Why Your Gums Bleed And Why Its’ Not A Terrible Thing

If you listen closely your gums are trying to communicate with you. They will tell you if they are happy or sad. They will let you know how you are treating them if you just pay attention.

On a daily basis you are probably doing something in an attempt to keep your mouth healthy. You either brush or floss or do both daily. During each of those activities there is a signal being sent out to tell you how well you have done. The most significant one being bleeding.

Now, the question is; are bleeding gums a good or bad thing? Well the answer isn’t as obvious as you think. We as dental professionals look at it as if your body is sending you a message, and trying to communicate with you that your gums need attention. From a communication aspect it’s great because it’s like a big red flare being sent out during a distress call asking for help.

Your gums are bleeding because something is not normal. Here is a list of the major causes of bleeding gums:

• Gingivitis – inflammation of the gums, usually caused by bacteria in plaque build-up. Can lead to periodontitis if untreated.
• Periodontitis – serious gum infection that damages the soft tissue and destroys the bone that supports your teeth.
• Pregnancy – hormonal changes that cause gums to become sensitive and bleed
• Medication – people on blood thinners that have difficulty with blood clotting
• Vitamin K deficiency – factor in the clotting process
• Leukemia – alteration of immune system.

If your gums bleed during regular flossing and brushing the first thing to do is up the oral hygiene for 2 weeks. Floss, brush, and rinse twice daily for two-minutes per session. Note the order, floss, brush, then rinse. We floss first to dislodge food and disrupt the bacterial plaque between your teeth. Flossing will clean the 40% of tooth structure between your teeth. Brushing can clean the remaining 60%. Rinsing with a fluoride mouthwash finishes it all up with its antibacterial properties. After 2 weeks of good oral hygiene as explained above and your gums are still bleeding, please see your dentist or physician.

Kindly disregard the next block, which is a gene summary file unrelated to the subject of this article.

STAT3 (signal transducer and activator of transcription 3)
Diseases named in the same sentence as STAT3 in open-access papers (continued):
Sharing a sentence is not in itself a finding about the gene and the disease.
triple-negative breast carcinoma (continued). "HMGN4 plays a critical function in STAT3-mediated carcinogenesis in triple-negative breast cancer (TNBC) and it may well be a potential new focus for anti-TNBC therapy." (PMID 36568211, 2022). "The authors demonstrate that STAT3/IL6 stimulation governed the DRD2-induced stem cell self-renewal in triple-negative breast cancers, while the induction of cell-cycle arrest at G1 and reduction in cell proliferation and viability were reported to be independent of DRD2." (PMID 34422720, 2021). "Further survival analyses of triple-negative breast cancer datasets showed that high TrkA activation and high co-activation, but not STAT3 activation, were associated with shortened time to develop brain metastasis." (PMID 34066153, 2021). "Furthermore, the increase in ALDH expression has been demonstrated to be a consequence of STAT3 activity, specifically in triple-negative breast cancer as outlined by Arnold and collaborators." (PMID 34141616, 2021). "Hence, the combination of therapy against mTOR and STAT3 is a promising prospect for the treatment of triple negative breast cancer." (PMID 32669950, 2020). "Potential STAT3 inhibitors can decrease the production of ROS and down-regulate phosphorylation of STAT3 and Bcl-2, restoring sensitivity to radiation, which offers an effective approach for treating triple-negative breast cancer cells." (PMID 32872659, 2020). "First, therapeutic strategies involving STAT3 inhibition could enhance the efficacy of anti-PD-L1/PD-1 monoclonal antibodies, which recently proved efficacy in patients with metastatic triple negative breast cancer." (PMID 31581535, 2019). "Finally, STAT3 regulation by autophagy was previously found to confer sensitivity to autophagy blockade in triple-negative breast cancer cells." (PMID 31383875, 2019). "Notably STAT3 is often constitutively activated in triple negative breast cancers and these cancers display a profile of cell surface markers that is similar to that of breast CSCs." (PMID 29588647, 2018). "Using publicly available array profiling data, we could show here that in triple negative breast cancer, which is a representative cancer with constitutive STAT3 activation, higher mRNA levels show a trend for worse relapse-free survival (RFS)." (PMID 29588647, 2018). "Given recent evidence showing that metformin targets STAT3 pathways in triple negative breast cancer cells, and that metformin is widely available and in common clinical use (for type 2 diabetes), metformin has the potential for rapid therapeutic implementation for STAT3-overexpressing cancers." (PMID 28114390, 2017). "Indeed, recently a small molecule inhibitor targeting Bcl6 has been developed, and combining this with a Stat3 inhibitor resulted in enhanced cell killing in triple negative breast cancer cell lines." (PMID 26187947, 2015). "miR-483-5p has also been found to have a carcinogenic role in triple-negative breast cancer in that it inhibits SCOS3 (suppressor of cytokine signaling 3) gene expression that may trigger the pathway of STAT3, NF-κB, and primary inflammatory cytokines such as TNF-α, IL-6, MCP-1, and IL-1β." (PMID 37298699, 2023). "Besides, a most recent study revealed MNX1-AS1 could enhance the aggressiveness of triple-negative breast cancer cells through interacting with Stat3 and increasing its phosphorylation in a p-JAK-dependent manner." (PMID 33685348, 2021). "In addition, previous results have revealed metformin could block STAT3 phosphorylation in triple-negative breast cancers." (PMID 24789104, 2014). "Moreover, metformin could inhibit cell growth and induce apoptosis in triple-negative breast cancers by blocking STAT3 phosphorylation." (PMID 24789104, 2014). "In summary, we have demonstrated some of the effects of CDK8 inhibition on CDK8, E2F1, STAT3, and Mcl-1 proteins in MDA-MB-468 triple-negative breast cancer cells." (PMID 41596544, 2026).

Bleeding gums are not so terrible; they are a sign that something is going on. The idea is simple, if a part of your body is reacting abnormally, in this case bleeding gums you need to know why. Listen to the messages your body sends out, because in most instants there’s an easy solution. Floss, brush, and rinse on a regular basis and the change will appear. Create a disciplined consistent habit of good oral hygiene and your gums will reply back by staying silent.